Defense claims Garner toddler fell into coffee table, died
Posted August 10, 2010
Raleigh, N.C. — A public defender representing a Garner mother who is accused of killing her young son said the toddler fell into a coffee table and died.
Sherita Nicole McNeil, of 1852 Spring Drive, faces charges of first-degree murder and concealing the death of a person – her son, DeVarion Gross.
How DeVarion died has remained a mystery. His autopsy showed the child, about 19 months old, was subject to “undetermined homicidal violence” and may have suffered abuse. The medical examiner said the child had three rib bone fractures.
In opening statements at her trial Tuesday, public defender Bryan Collins said McNeil had agreed to give up her rights to DeVarion. Family and friends had cared for him, but the boy's father, Eric Chambers, pressured McNeil to get the child back before he was released from prison.
When Chambers went back to prison in May 2008, the pressure on McNeil increased.
"It was by no means a model home or model family. Sherita could have been a much better mother," Collins said.
McNeil was living with DeVarion, who was nicknamed Poodie, and her daughter in Garner at the time of her arrest.
Collins said DeVarion fell into a coffee table. McNeil shook the child, but he did not respond. Believing he was dead, McNeil picked up the phone to call for help, but changed her mind, he said.
"Fear came over her, fear of going to jail and Eric Chambers," Collins said.
Collins said McNeil feared Chambers would kill her if he found out.
So, McNeil put the body in a trash bag, Collins said. She would take DeVarion’s dead body out every night and sleep with him. When he began to smell, she poured bleach on the trash bag and then put the body back in it.
"She was trying to work up the courage to tell her family what happened," Collins said. "She was depressed and sad. Her child was dead."
McNeil's brother, Antonio McNeil, testified on Tuesday that he found the child's body at his sister's home on Nov. 14, 2008. He said he went to the apartment at the urging of their mother who was concerned about McNeil and the child.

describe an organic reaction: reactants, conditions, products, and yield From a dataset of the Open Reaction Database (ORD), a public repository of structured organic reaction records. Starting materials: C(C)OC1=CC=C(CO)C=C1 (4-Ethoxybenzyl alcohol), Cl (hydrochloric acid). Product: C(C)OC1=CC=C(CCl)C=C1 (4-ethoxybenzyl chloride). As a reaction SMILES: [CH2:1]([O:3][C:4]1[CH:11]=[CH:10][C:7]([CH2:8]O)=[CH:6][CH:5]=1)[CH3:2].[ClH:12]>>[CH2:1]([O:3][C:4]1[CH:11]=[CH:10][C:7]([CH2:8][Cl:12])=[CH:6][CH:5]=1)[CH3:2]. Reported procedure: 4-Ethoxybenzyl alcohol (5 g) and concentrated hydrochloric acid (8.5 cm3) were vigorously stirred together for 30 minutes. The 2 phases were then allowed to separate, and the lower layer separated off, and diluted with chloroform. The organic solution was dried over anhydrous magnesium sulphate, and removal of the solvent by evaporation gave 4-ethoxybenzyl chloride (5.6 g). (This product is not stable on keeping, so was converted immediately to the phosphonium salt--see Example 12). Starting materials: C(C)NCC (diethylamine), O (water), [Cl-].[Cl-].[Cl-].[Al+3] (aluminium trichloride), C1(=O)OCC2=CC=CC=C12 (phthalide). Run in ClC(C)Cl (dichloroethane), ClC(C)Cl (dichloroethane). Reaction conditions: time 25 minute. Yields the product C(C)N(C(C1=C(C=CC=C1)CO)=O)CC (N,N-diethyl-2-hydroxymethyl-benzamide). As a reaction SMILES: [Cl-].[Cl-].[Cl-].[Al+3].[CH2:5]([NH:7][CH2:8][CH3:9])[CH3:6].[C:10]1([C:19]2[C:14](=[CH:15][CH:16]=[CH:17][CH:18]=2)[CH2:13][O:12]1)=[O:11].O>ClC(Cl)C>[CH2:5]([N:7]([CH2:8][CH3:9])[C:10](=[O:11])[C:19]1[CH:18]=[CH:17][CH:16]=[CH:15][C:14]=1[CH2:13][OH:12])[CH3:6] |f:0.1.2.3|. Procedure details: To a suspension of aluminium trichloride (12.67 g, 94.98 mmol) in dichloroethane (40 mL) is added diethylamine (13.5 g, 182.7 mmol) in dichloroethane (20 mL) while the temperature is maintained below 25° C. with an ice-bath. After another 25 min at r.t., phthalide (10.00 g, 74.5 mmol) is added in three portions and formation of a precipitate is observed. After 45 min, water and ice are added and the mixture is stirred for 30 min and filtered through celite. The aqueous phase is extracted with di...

After opening the closet, Antonio McNeil said he smelled bleach. He opened a large plastic container that was inside the closet and began pulling out the contents – sheets and a plastic bag. In the bag, he said he saw an outline of a head.
"I just dropped to my knees," Antonio McNeil said. "I just figured it was him."
A search of McNeil’s home that day revealed DeVarion’s body, wearing only a diaper, wrapped in two plastic bags in a trash can that had been drenched with bleach.
“The boy was shoved into a plastic Rubbermaid container with clothing and bed linens drenched in bleach to contain the smell,” Assistant District Attorney Melanie Shekita said.
Police said DeVarion was last seen alive Oct. 3, 2008.
Shekita said family and friends were concerned and repeatedly asked to Sherita McNeil if they could see DeVarion during the six weeks before his body was found. Shekita said McNeil refused and then disappeared for several days.
When the child was found, Shekita said, there was almost nothing left of him, he was so badly decomposed.
Collins said Sherita McNeil told police the truth about what happened.
"It does not add up to murder," he said.
Shekita confirmed the defense attorney’s statement that McNeil told police the child hit his head after jumping off of the couch and died immediately.
Shekita said McNeil repeatedly told people, including Ira James, the father of her daughter, how much she hated DeVarion.
Prosecutors quoted a letter to James found by police that said , "I hated that baby and Eric the whole time. All I have for them is hate.”
"I don't love him and I never will," the letter stated.
Shekita said the medical examiner found that DeVarion's rib fractures showed a history of abuse and proved that his death could not have happened the way McNeil said it did.
Wake County Child Protective Services had two reports from individuals concerned about DeVarion, during his lifetime, said Warren Ludwig, child welfare administrator for Wake County, including allegations that McNeil never wanted the child and was having financial difficulties.
Both sources told Child Protective Services that prior to DeVarion's birth, McNeil had arranged for a friend to raise him, but reclaimed him when he was 8 months old.
CPS did not act on those reports, but sent a letter detailing the information to the Garner Police Department for review.
Shekita said McNeil told a co-worker she often whipped DeVarion and threw him against a wall. Also, a daycare teacher noticed a mark she thought was from a belt on the child's back.
Shekita said McNeil started dating a man shortly after DeVarion's death.
"He was having sex with the defendant while her dead child was in the closet," Shekita said.
The man smelled something, but told authorities that he thought McNeil's house was just dirty.
Testimony will continue on Wednesday.